Open enrollment a good time to get into the right health insurance plan

INDIANAPOLIS — It’s time for workers around the country to think — really think — about health insurance.

Open enrollment has started for many employer-sponsored benefits plans that renew their coverage Jan. 1. Next year’s plans may include free preventive care and other changes thanks to the health care law Congress passed earlier this year. They also are likely to come with a higher premium for employers and employees to pay.

Consider these questions as notices from human resources start trickling into your e-mail inbox.

Is my plan still right for me? Don’t blow off open enrollment without at least looking at your coverage to make sure it still fits. Unless you get divorced or have a child, this may be your lone chance for the year to adjust your benefits. Significant savings could be at stake because prices and benefits can change from year to year, and your employer may offer more than one coverage option.

Consider switching to a high-deductible plan if you’re young and healthy and a sizable percentage of your paycheck goes to insurance. These plans come with premiums that are lower than traditional insurance, but patients pay more out of pocket on medical expenses before their coverage kicks in.

People who have regular prescriptions should check for price changes. Employer-sponsored plans can have tiers or preferred status for drugs, and a move to a different tier affects pricing.

Should I start or renew my flexible spending account? Flexible spending accounts let employees set aside pretax wages for medical expenses not covered by insurance, but that money must be used in the year in which it is set aside or it is forfeited.

People with regular medical expenses such as prescriptions or contact lenses make good candidates for these accounts, said Nancy Metcalf, a senior program editor with Consumer Reports Health. FSAs also can help pay for big-ticket items such as braces or hearing aids that you know will hit in the coming year.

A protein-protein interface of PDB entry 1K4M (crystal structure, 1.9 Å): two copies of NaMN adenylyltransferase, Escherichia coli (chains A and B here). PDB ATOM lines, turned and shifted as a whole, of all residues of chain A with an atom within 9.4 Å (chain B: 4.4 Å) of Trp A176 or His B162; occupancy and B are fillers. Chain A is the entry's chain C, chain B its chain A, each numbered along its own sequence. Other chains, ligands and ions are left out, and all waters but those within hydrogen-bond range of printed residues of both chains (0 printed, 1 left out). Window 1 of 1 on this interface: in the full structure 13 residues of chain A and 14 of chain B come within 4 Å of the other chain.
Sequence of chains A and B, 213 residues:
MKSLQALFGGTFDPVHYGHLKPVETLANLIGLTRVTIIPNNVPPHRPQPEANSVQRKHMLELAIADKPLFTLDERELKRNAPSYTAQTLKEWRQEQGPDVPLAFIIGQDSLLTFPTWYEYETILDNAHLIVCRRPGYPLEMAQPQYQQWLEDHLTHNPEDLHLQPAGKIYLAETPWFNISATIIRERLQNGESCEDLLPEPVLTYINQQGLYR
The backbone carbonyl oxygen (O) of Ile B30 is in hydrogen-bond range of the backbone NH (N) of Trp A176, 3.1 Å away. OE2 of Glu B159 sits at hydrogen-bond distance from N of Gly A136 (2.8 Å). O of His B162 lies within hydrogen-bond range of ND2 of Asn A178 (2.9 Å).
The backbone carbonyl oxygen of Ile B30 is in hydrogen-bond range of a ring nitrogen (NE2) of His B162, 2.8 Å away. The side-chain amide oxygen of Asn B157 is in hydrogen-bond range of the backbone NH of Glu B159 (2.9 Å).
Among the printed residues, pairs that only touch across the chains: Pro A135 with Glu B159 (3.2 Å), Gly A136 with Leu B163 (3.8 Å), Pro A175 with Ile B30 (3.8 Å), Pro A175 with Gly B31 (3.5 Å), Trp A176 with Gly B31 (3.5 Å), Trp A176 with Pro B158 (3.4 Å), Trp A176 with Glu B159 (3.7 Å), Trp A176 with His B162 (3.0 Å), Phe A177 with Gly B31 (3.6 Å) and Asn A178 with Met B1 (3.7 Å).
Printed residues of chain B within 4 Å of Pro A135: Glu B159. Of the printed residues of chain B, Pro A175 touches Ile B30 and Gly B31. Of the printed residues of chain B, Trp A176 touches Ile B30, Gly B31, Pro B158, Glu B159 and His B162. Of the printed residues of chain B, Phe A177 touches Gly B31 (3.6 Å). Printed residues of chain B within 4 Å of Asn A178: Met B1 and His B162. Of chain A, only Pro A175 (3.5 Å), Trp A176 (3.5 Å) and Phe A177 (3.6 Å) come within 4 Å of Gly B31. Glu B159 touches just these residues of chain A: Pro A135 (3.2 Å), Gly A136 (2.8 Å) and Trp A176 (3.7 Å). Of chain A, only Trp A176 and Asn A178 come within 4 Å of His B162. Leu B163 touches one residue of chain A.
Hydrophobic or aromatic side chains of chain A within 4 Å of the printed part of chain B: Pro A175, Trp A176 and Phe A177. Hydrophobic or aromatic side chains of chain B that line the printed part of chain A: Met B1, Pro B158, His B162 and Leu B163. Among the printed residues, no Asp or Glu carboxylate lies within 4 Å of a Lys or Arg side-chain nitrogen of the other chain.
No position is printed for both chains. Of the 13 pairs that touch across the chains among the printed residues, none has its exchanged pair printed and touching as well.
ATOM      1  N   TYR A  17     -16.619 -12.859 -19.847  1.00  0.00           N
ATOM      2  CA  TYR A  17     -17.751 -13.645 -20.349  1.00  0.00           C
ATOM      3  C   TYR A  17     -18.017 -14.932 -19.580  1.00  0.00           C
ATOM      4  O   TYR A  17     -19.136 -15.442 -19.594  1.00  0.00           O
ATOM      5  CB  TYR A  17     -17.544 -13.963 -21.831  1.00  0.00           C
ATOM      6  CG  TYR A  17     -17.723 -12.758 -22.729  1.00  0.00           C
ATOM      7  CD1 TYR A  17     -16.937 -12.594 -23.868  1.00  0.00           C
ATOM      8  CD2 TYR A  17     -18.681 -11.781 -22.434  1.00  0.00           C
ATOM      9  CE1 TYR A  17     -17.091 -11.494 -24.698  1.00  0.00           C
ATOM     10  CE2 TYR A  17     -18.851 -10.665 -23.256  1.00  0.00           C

How will the health care overhaul affect my benefits? Several provisions of the new law take affect for plans beginning next year.

Insurers will be required to cover preventive care such as immunizations without charging co-payments or other forms of cost sharing. Lifetime limits on the dollar value of coverage will be prohibited. Adult children up to age 26 will be eligible to receive dependent coverage.

Your plan may not automatically include all these new elements. Coverage that existed before March 23 and hasn’t changed substantially may be grandfathered, in which case the plan will not have to offer the preventive coverage. Your employer will tell you whether a plan has been grandfathered.

How much are premiums rising next year? Benefits consultant Mercer says health care costs are expected to rise between 9 percent and 10 percent next year, but employers expect to keep premium increases to around 6 percent on average.

Tom Murphy writes for the Associated Press.  

© Copyright The New York Times Company